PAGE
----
Case-by-Case argument

1. Definition

Case-by-case argumentation is a technique of inquiry developing in several stages, from questions like “What happened, what can happen?”:

— First, make an inventory of possible cases.
— Second, consider each of these cases.
— Third, sum up the cases considered and see if examination leads to the elimination of all possible cases but one.
— Fourth, conclude that the last remaining case should be chosen or is real and true.

S1       — All this money, either comes from a legacy or is your labor, or has been stolen. If it comes from your labor income or from a legacy, it’ll be easy for you to prove it by showing us the relevant documents. No documents of that kind available? So you stole it.

This argument illustrates the classical law of negation of a disjunction, S. Connectives:

P or Q or R” is true; but P is false and Q is false; so necessarily, R is true.

Definitions can be given on a case-by-case basis. A crime, such as impiety, might be defined as a lack of respect for either the gods, their priests or their shrines. To accuse someone of impiety (or to exonerate oneself from that crime) one must show that one of the three defining conditions has been disrespected (or not) (after Aristotle, Rhet., II, 23, 1399a5; RR p. 367).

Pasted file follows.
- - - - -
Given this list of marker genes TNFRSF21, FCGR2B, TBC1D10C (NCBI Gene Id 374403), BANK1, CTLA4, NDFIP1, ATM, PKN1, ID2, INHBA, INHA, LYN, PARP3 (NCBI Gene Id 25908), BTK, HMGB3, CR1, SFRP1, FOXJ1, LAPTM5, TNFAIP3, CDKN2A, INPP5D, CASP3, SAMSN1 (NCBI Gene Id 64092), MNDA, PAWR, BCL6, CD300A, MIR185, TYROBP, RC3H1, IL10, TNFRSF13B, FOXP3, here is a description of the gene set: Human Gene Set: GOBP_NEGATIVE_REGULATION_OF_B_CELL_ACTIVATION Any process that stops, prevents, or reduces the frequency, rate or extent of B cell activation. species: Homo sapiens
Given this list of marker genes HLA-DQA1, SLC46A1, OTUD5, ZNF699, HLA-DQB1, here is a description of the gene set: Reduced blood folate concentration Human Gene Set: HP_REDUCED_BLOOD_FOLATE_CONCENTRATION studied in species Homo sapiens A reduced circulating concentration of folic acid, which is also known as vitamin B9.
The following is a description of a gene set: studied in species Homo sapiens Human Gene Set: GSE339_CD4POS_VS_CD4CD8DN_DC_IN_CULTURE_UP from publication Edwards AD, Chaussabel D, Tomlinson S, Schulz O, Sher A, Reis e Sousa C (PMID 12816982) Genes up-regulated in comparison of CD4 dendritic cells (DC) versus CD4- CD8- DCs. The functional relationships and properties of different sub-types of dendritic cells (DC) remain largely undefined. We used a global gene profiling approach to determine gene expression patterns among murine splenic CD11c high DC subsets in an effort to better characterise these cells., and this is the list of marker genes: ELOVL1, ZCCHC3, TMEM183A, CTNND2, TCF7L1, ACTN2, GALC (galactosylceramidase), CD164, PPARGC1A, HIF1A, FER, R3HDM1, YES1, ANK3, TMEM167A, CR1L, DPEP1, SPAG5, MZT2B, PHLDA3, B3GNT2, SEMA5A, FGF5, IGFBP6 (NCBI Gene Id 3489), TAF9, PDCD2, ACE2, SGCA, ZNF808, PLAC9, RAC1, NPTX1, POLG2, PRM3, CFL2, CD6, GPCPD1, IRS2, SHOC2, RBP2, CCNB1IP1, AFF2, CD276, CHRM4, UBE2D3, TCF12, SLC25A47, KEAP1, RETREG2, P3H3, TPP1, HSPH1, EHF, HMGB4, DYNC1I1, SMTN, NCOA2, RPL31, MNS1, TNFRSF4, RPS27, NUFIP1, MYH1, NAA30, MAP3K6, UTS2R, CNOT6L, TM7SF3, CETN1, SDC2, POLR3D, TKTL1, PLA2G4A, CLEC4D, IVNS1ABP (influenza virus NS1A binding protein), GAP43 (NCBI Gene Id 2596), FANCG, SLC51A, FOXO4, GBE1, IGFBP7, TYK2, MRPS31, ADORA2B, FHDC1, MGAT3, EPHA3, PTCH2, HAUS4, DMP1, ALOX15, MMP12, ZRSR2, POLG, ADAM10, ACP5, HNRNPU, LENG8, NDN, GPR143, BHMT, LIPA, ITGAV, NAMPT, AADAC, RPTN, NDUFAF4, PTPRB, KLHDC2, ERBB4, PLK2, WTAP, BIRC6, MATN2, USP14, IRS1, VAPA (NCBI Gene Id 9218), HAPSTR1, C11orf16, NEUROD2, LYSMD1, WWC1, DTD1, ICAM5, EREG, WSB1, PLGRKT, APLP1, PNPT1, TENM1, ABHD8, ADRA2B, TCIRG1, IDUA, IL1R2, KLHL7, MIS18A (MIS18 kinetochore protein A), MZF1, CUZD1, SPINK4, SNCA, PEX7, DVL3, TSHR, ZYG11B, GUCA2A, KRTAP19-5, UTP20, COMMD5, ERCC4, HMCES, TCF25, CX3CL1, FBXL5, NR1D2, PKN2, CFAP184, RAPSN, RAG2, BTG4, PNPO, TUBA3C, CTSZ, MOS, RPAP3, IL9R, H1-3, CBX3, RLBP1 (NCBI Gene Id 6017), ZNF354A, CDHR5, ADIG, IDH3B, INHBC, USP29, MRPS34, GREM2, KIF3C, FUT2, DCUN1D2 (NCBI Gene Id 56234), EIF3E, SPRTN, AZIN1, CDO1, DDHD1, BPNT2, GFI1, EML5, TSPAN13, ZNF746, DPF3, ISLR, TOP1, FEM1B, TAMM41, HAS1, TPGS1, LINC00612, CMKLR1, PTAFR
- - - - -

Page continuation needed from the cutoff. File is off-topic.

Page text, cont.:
2. Argument by division

Argument by division is illustrated by the following example:

The tyre exploded because it was worn out, because there were nails on the road, or because of a manufacturing defect. Now, the tyre had just been bought and no nails were found in it. So there was bad workmanship. (Perelman, 1977, p. 65)

This shows that the label “argumentation by division” is homonymic: it can refer either to the argumentation by composition or division, or to the case-by-case argument.

3. Refutation of the case-by-case argument

A case-by-case argument is perfectly conclusive if all cases have been considered; it can be rejected on the same case-by-case basis by showing that the enumeration of cases is incomplete:

S2 (as a reply to S1, supra): — No Sir, I just won the lottery, here is the winning ticket!

S3 (as a reply to Perelman, supra) — Well, Sir, here are some other possibilities. The tire might have exploded because it was badly inflated, because there was a pothole on the road, because it hit the curb, because it has been overheated (if the driver happens to have just used a torch to unscrew a wheel bolt), because the brake was glued, because it had been brought into contact with an electrical source, because the car was too loaded or was running too fast… My conclusion is that the investigation must go on.